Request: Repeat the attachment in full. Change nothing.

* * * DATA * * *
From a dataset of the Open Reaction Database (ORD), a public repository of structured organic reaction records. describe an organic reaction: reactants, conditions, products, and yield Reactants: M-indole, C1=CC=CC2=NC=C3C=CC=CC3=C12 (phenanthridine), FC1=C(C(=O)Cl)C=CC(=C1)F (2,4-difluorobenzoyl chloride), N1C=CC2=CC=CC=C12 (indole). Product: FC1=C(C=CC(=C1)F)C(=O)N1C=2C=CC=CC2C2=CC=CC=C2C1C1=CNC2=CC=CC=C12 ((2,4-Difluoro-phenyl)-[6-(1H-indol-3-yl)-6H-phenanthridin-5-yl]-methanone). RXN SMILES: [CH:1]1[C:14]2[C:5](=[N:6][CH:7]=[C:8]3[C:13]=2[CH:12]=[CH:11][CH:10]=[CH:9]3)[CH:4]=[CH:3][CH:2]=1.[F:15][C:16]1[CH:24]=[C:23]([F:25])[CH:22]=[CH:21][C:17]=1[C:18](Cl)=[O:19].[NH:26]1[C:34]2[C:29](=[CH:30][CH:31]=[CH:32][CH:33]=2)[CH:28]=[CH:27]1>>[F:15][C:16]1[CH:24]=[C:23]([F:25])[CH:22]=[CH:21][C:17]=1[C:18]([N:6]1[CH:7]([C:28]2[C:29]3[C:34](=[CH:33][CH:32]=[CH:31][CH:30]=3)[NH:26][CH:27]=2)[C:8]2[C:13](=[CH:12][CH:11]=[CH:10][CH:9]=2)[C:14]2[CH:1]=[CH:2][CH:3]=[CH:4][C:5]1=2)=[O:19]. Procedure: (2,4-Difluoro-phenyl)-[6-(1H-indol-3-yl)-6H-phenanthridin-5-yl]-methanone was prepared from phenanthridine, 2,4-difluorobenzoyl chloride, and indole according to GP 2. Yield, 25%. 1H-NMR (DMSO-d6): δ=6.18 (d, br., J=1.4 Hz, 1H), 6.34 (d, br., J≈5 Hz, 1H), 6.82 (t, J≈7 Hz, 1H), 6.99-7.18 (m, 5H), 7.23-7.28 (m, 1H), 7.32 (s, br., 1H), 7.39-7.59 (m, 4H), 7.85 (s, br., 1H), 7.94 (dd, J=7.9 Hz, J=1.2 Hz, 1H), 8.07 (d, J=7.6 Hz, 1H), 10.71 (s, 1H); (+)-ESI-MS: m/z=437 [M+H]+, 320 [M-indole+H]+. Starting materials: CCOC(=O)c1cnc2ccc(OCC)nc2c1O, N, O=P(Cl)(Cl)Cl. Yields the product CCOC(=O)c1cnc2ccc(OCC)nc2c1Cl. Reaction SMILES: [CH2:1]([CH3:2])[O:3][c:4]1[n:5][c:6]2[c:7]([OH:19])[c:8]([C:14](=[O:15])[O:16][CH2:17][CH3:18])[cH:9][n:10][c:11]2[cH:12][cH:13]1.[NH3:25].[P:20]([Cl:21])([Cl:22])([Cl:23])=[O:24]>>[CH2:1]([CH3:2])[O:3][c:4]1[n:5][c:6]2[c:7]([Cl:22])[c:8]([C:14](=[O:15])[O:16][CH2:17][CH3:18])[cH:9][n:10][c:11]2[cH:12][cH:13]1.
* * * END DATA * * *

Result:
From a dataset of the Open Reaction Database (ORD), a public repository of structured organic reaction records. describe an organic reaction: reactants, conditions, products, and yield Reactants: M-indole, C1=CC=CC2=NC=C3C=CC=CC3=C12 (phenanthridine), FC1=C(C(=O)Cl)C=CC(=C1)F (2,4-difluorobenzoyl chloride), N1C=CC2=CC=CC=C12 (indole). Product: FC1=C(C=CC(=C1)F)C(=O)N1C=2C=CC=CC2C2=CC=CC=C2C1C1=CNC2=CC=CC=C12 ((2,4-Difluoro-phenyl)-[6-(1H-indol-3-yl)-6H-phenanthridin-5-yl]-methanone). RXN SMILES: [CH:1]1[C:14]2[C:5](=[N:6][CH:7]=[C:8]3[C:13]=2[CH:12]=[CH:11][CH:10]=[CH:9]3)[CH:4]=[CH:3][CH:2]=1.[F:15][C:16]1[CH:24]=[C:23]([F:25])[CH:22]=[CH:21][C:17]=1[C:18](Cl)=[O:19].[NH:26]1[C:34]2[C:29](=[CH:30][CH:31]=[CH:32][CH:33]=2)[CH:28]=[CH:27]1>>[F:15][C:16]1[CH:24]=[C:23]([F:25])[CH:22]=[CH:21][C:17]=1[C:18]([N:6]1[CH:7]([C:28]2[C:29]3[C:34](=[CH:33][CH:32]=[CH:31][CH:30]=3)[NH:26][CH:27]=2)[C:8]2[C:13](=[CH:12][CH:11]=[CH:10][CH:9]=2)[C:14]2[CH:1]=[CH:2][CH:3]=[CH:4][C:5]1=2)=[O:19]. Procedure: (2,4-Difluoro-phenyl)-[6-(1H-indol-3-yl)-6H-phenanthridin-5-yl]-methanone was prepared from phenanthridine, 2,4-difluorobenzoyl chloride, and indole according to GP 2. Yield, 25%. 1H-NMR (DMSO-d6): δ=6.18 (d, br., J=1.4 Hz, 1H), 6.34 (d, br., J≈5 Hz, 1H), 6.82 (t, J≈7 Hz, 1H), 6.99-7.18 (m, 5H), 7.23-7.28 (m, 1H), 7.32 (s, br., 1H), 7.39-7.59 (m, 4H), 7.85 (s, br., 1H), 7.94 (dd, J=7.9 Hz, J=1.2 Hz, 1H), 8.07 (d, J=7.6 Hz, 1H), 10.71 (s, 1H); (+)-ESI-MS: m/z=437 [M+H]+, 320 [M-indole+H]+. Starting materials: CCOC(=O)c1cnc2ccc(OCC)nc2c1O, N, O=P(Cl)(Cl)Cl. Yields the product CCOC(=O)c1cnc2ccc(OCC)nc2c1Cl. Reaction SMILES: [CH2:1]([CH3:2])[O:3][c:4]1[n:5][c:6]2[c:7]([OH:19])[c:8]([C:14](=[O:15])[O:16][CH2:17][CH3:18])[cH:9][n:10][c:11]2[cH:12][cH:13]1.[NH3:25].[P:20]([Cl:21])([Cl:22])([Cl:23])=[O:24]>>[CH2:1]([CH3:2])[O:3][c:4]1[n:5][c:6]2[c:7]([Cl:22])[c:8]([C:14](=[O:15])[O:16][CH2:17][CH3:18])[cH:9][n:10][c:11]2[cH:12][cH:13]1.